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2010 NFL Draft: Breaking Down Eric Berry and Earl Thomas for the Browns

STILLWATER, OK - OCTOBER 31: Earl Thomas #12 of the Texas Longhorns runs with the ball after an interception for a touchdown in the third quarter against the Oklahoma State Cowboys at Boone Pickens Stadium on October 31, 2009 in Stillwater, Oklahoma. (Photo by Ronald Martinez/Getty Images)
Ronald Martinez/Getty Images
J GatskieCorrespondent IJanuary 12, 2017

The Cleveland Browns have the seventh pick in the upcoming draft and and a huge hole at the safety position on their roster.

With that in mind, I have profiled the top two safeties available in the upcoming draft.

Eric Berry (6'0" 211 pounts)  Safety  Tennessee

Eric Berry is considered, outside of Ndamukong Suh, the most complete defensive player in this year's draft.

Whether it's sniffing out a screen, baiting a quarterback or supporting the run, Berry does the right thing at the right time.

He can play either safety spot and is the most complete defensive back in the draft.

Eric Berry is an incredible athlete. He is explosive, agile, has great speed, excellent hands and is smooth with fluid hips and excels in both man and zone coverage. Excels at making interceptions instead of knockdowns. Has tremendous burst.

Berry has outstanding instincts, has a strong work ethic and does a good job in run support. He is also a productive team player and leader. He had 14 career interceptions, recovered two fumbles and scored two touchdowns during a three year career at Tennessee. He also came within eight yards of setting the NCAA record for interception return yardage.

At the combine Berry had a bench press of 19 and a handsize of 9 5/8. His 40 time was 4.47.

The only real knock on Berry is that he had a shoulder injury and that his aggressive style, combined with his average size, may take him out of the lineup more often than not.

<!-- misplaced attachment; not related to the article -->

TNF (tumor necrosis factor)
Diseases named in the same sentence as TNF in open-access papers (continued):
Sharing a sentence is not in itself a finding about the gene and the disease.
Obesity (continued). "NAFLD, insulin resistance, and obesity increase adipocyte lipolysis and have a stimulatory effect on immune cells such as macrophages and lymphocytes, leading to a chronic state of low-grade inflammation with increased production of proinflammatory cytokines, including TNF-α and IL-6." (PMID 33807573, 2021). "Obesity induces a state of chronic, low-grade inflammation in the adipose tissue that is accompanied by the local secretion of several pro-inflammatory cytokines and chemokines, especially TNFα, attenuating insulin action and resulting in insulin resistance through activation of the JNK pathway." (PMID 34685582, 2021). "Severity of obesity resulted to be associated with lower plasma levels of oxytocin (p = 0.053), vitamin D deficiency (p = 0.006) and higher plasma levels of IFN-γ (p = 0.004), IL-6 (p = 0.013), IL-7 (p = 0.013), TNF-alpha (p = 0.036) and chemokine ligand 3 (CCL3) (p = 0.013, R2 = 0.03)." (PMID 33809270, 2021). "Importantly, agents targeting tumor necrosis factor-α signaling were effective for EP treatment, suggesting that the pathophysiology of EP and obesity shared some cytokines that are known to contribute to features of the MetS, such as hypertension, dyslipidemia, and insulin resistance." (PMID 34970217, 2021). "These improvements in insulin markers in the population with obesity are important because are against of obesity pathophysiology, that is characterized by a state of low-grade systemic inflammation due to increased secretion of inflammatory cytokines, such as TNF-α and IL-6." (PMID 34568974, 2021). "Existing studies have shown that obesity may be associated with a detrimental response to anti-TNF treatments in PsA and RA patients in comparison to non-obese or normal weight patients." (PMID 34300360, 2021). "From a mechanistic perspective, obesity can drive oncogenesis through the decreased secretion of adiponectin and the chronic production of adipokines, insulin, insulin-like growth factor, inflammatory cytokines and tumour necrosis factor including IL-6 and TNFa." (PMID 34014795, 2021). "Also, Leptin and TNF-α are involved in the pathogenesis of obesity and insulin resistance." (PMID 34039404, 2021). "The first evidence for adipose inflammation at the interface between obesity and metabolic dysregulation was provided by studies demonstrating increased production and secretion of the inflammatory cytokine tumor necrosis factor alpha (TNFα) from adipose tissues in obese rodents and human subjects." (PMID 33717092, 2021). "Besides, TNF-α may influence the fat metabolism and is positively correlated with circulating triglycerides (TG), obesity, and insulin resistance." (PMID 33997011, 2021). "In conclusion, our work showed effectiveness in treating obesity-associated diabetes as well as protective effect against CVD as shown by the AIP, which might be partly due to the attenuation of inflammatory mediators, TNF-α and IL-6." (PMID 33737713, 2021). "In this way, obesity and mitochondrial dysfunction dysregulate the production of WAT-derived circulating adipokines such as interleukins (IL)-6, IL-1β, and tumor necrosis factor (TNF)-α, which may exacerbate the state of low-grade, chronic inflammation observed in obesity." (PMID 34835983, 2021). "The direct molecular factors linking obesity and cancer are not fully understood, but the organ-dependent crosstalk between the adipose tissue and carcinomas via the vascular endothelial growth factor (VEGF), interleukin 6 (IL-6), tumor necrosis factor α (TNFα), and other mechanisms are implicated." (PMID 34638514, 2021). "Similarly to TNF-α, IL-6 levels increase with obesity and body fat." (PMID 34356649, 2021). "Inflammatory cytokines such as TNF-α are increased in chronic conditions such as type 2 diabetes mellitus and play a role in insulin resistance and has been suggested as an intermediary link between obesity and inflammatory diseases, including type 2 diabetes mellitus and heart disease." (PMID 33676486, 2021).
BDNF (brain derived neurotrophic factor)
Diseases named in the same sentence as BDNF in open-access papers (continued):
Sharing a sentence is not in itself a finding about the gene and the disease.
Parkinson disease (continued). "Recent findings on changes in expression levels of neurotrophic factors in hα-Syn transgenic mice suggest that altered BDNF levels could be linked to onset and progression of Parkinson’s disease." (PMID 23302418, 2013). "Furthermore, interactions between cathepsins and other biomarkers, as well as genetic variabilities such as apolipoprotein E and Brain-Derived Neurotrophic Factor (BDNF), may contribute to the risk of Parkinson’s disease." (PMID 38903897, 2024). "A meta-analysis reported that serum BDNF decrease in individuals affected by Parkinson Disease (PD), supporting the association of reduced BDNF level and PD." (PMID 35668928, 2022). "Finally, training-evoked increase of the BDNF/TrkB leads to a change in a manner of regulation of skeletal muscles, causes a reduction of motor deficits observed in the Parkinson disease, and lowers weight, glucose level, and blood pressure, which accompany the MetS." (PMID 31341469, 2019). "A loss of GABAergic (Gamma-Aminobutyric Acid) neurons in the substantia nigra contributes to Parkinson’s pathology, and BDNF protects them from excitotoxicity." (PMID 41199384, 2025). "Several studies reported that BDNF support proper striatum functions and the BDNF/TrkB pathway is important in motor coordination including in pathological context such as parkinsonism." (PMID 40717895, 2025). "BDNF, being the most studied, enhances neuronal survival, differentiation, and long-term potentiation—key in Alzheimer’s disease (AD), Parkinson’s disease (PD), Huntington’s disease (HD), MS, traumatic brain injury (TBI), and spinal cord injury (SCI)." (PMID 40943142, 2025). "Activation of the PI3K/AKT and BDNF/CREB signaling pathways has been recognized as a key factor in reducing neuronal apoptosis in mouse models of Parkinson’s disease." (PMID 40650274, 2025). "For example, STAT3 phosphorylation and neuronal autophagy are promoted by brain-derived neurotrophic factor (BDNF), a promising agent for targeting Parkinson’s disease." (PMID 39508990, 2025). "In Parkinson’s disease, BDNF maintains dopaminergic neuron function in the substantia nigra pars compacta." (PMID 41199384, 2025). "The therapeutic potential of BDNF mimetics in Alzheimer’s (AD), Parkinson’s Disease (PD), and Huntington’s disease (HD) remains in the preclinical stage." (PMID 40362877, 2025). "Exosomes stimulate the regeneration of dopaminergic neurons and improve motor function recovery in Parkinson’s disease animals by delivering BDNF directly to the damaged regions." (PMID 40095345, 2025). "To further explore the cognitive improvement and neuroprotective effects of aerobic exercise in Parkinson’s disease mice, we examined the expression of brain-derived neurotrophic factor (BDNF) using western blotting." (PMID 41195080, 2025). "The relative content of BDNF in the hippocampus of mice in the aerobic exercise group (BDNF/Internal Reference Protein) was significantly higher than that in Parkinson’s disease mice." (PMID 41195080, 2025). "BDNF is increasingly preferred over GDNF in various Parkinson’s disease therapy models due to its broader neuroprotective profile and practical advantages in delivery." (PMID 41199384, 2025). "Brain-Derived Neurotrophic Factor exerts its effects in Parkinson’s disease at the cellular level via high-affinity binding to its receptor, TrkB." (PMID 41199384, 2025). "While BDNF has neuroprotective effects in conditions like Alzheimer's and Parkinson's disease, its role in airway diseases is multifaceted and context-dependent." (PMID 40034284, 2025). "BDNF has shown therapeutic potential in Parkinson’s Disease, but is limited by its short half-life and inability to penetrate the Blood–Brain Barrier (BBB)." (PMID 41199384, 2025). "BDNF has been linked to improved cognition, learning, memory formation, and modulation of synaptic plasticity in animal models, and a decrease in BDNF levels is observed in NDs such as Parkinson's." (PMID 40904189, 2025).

Earl Thomas (5'11" 203 pounds)  Safety  Texas

Earl Thomas is the most instinctive ballhawk in the NFL draft this year.

He is a physical, big hitter who can play either safety spot and many believe can play cornerback. He ran a blazing 4.37 at his pro-day and there are rumors that he ran in the 4.2s.

Earl Thomas is a tough, physical, competitive, willing tackler who delivers big hits. He has quick feet, great hands, fluid hips and is a good leaper who targets the ball at its high point.

His excellent football I.Q. translates into great awareness and anticipation. He is blazing fast with a burst and is able to match up with almost anyone in coverage. This speed and athleticism leads many to believe he can also play cornerback at the NFL level. He had ten career interceptions and two touchdowns. He is an effective blitzer and a prototypical center fielder.

At the combine Thomas had a 21 on the benchpress and his hands measured 9 3/8. His 40 time was 4.41.

The biggest negative about Thomas is also that he is too physical and that his body won't stand up to the rigors of his style of play.He may be a little undersized for safety in the NFL. Sometimes plays a little out of control.

 

The Draft Pick

If both players are available at the seventh pick the Browns are faced with a very difficult decision.

Berry is an all world talent at safety and the Browns certainly  need one. I think they would risk alienating the fan base if they passed on Berry. After nearly having two games blacked out last year amid the whole quarterback fiasco this is a legitimate concern.

On the other hand Thomas is versatile enough to play both safety and cornerback, which would allow the Browns to move recently acquired cornerback Sheldon Brown to safety. They could also conceivably trade down a few picks and still get Thomas and acquire another pick.

I can't wait until Thursday to find out if the Browns do indeed select either one of these excellent young safeties or go in another direction all together.

Update: word out of Kansas City is that they are shopping the number five pick with Berry as the bait.

 

 

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